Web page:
A study to compare between DAX and CT scan to diagnose osteoporosis in elderly women

• Critical exploration and evaluation of key literature
• Identification of key themes within the current knowledge base
• Identification of gaps in knowledge current
• Justification for study
• Short Conclusion

 

ABSTRACT

Background/Purpose:Medical sonography has become a vital diagnostic and therapeutic modality in modern-day healthcare practice, particularly in the fields of obstetrics and gynaecology. However, sonographers often have to work in situations which necessitate their carrying out repetitive movements, adopting awkward, misaligned positions and maintaining significant amounts of pressure on transducers for long periods of time. As a result, symptoms such as muscle and joint pain are common amongst practitioners. With up to 80–85% of sonographers working in pain, there is a need to develop suitable prevention programmes, which will require an in-depth knowledge of the factors causing and/or predisposing sonographers to the development of work-related musculoskeletal disorders (WRMSDs). This study focussed on identifying these factors.

Methodology: MEDLINE, PubMed, CINAHL, EBSCO, PEDro, PsycINFO, AMED and the Glasgow Caledonian University (GCU) online library via GCU’s ‘DISCOVER IT’ engine were electronically searched. The study was conducted as a structured literature review, adopting the PIO approach to guide the development of a research question and the database search. The use of carefully defined search terms and Reference Manager, the separation of grey literature and publications which were not in the English language and the application of specific inclusion and exclusion criteria resulted in the selection of sixrelevant articles, those that meet the inclusion criteria. These were subsequently assessed for quality using the CASP tool and subjected to a standardised data extraction form.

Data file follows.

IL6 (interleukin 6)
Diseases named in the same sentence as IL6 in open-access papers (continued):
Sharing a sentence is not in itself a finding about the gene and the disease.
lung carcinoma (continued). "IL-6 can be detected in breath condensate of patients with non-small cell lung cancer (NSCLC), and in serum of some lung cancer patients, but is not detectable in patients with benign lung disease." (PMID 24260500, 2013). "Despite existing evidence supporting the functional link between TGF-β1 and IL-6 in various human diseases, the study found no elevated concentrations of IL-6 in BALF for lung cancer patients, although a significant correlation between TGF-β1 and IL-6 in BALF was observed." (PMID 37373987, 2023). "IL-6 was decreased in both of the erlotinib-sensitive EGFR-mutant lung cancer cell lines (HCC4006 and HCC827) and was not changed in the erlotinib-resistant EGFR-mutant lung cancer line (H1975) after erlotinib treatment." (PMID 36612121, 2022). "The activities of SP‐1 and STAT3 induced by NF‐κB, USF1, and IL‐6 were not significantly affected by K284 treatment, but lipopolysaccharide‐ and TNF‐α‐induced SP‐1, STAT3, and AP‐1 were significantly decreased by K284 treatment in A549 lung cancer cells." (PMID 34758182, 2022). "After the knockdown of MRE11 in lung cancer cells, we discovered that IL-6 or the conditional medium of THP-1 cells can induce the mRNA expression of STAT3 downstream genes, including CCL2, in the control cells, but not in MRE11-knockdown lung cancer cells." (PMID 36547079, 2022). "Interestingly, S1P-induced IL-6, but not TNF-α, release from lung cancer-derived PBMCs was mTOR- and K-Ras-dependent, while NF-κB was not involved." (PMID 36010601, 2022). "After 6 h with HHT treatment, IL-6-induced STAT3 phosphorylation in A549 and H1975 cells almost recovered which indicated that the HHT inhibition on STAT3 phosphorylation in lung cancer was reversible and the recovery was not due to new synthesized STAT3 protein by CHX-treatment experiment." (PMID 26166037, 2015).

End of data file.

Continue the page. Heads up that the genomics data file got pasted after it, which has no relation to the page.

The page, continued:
Main Results: This review highlighted the fact that there is a relatively high prevalence of WRMSDs amongst sonographers. Work-related risk factors include high patient loads, long working hours andrepetitive muscle movements in repetitive work done by specialised sonographers such as cardiac and obstetric sonographers. Other factors include ergonomically poor equipment, poor workspace organisation and poor work scheduling. The increasing obesity of present-day populations causes increased stress and strain amongst sonographers and augments the possibility of developing WRMSDs.

Conclusion: The development of WRMSDs amongst modern-day sonographers is the result of interactions between different individual, workplace, administrative and biomechanical factors. Poor work scheduling, high patient loads (resulting in part from low staffing levels) and little or no practitioner rest between patients are additional influencing factors. This pointsto the need for modern, ergonomically safe equipment; proper workplace organisation;and the development of good work environments for sonographers. It is recommendedthat future research should identify the degree of influence of each factor on the development of WRMSDs. Finally, qualitative examination of influences on employee well-being, satisfaction and commitment can help to provide insights into the creation of ergonomically and psychologically healthy environments.

 

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